The COVID-19 pandemic has highlighted that people from ethnic minority communities are not as engaged with health and care research as some populations and are included at rates far lower than would be expected, given their share of the population and the disease burden. It is important that health and care research reflects the needs of all local communities across Kent, Surrey and Sussex (KSS) and that there is equity of access to opportunities to impact research through engagement, involvement and participation.

Reaching Out

Since mid-2020, NIHR partners in the south east of England - Clinical Research Network (CRN), Research Design Service (RDS), and Applied Research Collaboration (ARC) have been building relationships with organisations from the Black ethnic group as a whole and the Asian ethnic group as a whole across Kent, Surrey and Sussex. Regular meetings with representatives from community groups led to the development of an online ‘Reaching Out’ event in June 2021. The event took place with funding from NIHR Centre for Engagement and Dissemination (CED).

Individuals from community groups, researchers and NIHR organisations from Kent, Surrey and  Sussex came together to explore the barriers to ethnic minority group involvement in research and to consider what could be done to address these through partnership working.

This project was an opportunity to capture what needs to change at both a local and national level; to ensure an ongoing partnership between NIHR and the public, which NIHR partners believe is the foundation stone for ensuring greater representation and involvement in research and ensuring that research activity reflects the needs of all. The intention is to co-produce a way forward for the partnership, including defining the purpose of the partnership and activities that could be undertaken within this partnership.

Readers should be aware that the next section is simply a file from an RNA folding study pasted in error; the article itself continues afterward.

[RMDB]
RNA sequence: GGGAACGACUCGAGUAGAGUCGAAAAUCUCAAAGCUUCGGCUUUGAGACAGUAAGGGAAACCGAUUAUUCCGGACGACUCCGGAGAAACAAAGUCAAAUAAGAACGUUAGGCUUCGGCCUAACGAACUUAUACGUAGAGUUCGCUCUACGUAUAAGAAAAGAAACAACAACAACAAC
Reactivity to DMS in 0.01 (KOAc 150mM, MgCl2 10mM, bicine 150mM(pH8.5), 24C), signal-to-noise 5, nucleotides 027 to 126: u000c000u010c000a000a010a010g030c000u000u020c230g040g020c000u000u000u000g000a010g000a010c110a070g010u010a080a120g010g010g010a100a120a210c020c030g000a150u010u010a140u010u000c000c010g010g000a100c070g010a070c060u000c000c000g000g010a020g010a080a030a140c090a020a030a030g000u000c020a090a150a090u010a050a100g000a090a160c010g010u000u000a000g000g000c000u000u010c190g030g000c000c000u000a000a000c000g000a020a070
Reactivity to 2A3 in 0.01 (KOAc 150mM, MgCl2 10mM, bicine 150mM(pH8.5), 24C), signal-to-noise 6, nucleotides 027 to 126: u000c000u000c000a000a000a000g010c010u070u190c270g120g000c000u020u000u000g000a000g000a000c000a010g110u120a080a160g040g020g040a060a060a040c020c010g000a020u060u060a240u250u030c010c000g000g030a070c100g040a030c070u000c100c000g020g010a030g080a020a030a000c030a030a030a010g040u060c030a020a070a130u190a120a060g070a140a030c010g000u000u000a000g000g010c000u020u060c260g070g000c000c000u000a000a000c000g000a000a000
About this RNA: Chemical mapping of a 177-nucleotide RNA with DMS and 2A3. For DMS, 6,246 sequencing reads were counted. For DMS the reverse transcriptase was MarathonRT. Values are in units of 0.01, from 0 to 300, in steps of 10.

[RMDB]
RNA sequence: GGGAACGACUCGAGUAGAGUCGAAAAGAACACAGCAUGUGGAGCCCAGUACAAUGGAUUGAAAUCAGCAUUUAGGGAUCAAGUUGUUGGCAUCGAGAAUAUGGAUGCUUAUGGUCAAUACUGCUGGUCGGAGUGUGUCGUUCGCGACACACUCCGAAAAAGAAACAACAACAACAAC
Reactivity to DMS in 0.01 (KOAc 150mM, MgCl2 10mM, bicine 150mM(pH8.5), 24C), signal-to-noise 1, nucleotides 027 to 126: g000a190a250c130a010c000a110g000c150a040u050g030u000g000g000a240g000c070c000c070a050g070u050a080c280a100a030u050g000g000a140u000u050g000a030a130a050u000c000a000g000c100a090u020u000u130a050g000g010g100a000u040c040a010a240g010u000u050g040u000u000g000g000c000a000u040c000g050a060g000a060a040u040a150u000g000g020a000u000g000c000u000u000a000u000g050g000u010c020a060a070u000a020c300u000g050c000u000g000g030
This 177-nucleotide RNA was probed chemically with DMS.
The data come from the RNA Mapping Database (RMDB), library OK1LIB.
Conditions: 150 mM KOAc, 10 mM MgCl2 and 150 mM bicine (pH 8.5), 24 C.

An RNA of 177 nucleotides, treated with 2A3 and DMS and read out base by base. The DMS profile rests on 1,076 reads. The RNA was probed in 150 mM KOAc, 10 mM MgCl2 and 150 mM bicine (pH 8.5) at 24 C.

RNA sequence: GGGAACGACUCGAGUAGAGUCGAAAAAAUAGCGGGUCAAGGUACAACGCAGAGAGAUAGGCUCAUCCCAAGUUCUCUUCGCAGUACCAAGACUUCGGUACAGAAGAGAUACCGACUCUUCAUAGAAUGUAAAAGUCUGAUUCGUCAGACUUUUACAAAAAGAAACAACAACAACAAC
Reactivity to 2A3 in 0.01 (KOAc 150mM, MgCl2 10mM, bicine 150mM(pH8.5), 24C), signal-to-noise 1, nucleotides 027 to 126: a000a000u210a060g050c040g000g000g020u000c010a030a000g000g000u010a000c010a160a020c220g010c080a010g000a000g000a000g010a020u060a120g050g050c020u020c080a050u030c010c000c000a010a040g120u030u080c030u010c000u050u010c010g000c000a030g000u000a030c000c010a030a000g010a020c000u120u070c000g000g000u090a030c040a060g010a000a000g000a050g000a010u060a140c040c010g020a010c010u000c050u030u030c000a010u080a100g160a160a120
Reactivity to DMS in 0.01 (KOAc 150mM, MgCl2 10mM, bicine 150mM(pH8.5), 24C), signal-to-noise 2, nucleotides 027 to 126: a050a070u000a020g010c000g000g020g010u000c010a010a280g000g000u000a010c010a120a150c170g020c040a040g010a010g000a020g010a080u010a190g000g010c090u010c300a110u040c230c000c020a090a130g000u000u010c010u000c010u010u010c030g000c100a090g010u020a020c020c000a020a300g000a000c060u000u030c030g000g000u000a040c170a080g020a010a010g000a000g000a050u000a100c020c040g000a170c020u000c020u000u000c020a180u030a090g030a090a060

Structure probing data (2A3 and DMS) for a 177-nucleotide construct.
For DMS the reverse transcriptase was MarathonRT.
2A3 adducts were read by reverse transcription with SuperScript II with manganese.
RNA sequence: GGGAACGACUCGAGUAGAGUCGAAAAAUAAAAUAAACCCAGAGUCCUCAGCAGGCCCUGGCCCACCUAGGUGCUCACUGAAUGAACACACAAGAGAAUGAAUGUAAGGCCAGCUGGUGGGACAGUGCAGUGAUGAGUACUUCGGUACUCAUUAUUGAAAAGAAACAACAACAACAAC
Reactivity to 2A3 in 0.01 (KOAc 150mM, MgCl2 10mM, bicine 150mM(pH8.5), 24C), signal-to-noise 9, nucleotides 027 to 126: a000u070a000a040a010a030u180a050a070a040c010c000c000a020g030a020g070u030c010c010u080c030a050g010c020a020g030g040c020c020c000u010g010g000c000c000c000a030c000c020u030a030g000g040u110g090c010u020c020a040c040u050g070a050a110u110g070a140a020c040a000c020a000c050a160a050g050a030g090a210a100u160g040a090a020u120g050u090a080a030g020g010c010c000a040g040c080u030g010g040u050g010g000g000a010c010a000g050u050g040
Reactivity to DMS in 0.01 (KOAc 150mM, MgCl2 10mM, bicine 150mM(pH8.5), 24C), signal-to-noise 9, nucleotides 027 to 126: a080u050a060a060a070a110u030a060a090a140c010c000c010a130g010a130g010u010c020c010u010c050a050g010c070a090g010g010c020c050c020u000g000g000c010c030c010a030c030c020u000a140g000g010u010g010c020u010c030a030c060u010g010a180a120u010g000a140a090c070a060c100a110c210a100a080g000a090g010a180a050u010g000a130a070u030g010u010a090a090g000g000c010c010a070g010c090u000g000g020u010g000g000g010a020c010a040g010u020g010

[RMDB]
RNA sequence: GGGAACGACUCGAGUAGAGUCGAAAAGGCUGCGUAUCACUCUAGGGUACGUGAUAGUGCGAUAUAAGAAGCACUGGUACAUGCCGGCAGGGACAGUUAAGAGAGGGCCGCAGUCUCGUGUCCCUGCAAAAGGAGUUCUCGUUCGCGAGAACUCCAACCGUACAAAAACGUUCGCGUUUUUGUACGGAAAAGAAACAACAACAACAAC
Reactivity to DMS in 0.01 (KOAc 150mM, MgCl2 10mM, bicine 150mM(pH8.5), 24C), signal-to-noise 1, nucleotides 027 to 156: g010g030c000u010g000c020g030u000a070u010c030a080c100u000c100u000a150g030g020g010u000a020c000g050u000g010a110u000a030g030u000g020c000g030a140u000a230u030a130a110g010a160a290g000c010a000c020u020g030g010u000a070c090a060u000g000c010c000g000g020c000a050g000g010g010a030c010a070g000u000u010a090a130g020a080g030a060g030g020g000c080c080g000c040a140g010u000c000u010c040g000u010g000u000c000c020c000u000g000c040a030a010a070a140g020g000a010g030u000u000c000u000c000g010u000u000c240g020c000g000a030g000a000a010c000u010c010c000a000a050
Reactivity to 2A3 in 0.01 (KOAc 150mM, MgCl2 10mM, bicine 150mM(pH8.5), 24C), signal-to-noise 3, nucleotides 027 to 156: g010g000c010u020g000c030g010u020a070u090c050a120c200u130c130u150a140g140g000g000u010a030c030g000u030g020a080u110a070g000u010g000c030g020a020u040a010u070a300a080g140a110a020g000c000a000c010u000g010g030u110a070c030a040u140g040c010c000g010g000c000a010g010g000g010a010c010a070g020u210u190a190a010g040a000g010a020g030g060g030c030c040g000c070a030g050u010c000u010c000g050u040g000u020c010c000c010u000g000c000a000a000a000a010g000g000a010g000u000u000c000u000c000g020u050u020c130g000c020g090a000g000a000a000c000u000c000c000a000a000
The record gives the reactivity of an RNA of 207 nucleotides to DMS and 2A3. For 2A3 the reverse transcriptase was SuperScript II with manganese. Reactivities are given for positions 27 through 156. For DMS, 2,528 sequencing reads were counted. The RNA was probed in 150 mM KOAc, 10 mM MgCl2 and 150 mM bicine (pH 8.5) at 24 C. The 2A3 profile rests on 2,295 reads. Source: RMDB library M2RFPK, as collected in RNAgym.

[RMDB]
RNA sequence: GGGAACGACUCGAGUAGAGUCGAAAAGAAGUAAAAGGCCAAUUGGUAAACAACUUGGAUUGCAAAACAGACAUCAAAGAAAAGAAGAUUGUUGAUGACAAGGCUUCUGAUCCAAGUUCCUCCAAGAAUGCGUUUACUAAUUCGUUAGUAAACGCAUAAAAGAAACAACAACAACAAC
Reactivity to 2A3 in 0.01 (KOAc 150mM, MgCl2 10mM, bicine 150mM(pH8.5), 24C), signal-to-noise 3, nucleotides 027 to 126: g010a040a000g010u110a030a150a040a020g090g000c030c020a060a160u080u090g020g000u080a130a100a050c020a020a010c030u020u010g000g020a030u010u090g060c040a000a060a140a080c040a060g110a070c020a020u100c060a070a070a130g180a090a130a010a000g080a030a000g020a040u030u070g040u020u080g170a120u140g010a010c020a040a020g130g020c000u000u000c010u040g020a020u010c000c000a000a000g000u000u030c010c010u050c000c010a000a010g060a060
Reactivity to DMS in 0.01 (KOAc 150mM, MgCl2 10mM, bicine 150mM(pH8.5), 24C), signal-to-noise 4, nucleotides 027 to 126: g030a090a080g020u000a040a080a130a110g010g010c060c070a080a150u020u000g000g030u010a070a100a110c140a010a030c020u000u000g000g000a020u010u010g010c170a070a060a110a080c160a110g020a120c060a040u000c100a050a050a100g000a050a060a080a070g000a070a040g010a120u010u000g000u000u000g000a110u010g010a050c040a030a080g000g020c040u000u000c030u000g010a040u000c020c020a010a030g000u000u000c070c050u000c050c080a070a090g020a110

Findings of the event

The Reaching Out: Building relationships to increase research impact report was written by a member of the public from the established ethnic minorities group, along with members of the Reaching Out steering group.

Some of the themes were: Powerlessness of the ‘researched’; problematic framing of ethnic minority people; research fatigue; and what is the role of community connectors/partners.

Next steps:

Reaching Out demonstrated a demand, from both communities and researchers, to establish a sustainable regional Forum with a view to increasing the involvement and participation of minority communities in research, co-led by ethnic minority groups and NIHR organisations. Resourced by further funding from NIHR CED, NIHR partners and communities will co-design the forum through a series of workshops.

The Reaching Out event identified three potential models for the Forum:

1. A ‘reactive’ model: researchers accessing the group for feedback and participation

2. An ‘active’ model: influencing the research priorities of researchers in the region, co-developing proposals, training/mentoring/buddying

3. A hybrid model of both approaches

These options were taken back to attendees of the Reaching Out event and through collective consideration of the report, and a poll on its recommendations, a clear way forward for this work was decided. These are:

1. Development of the forum into a true partnership of researchers and community organisations

2. Development of an engagement charter

3. Training: for researchers and for community organisations, with the potential for a buddying system 

If you would like more information about the Reaching Out work please This email address is being protected from spambots. You need JavaScript enabled to view it..

To view the full report click here. 

To view summary slides click here. 

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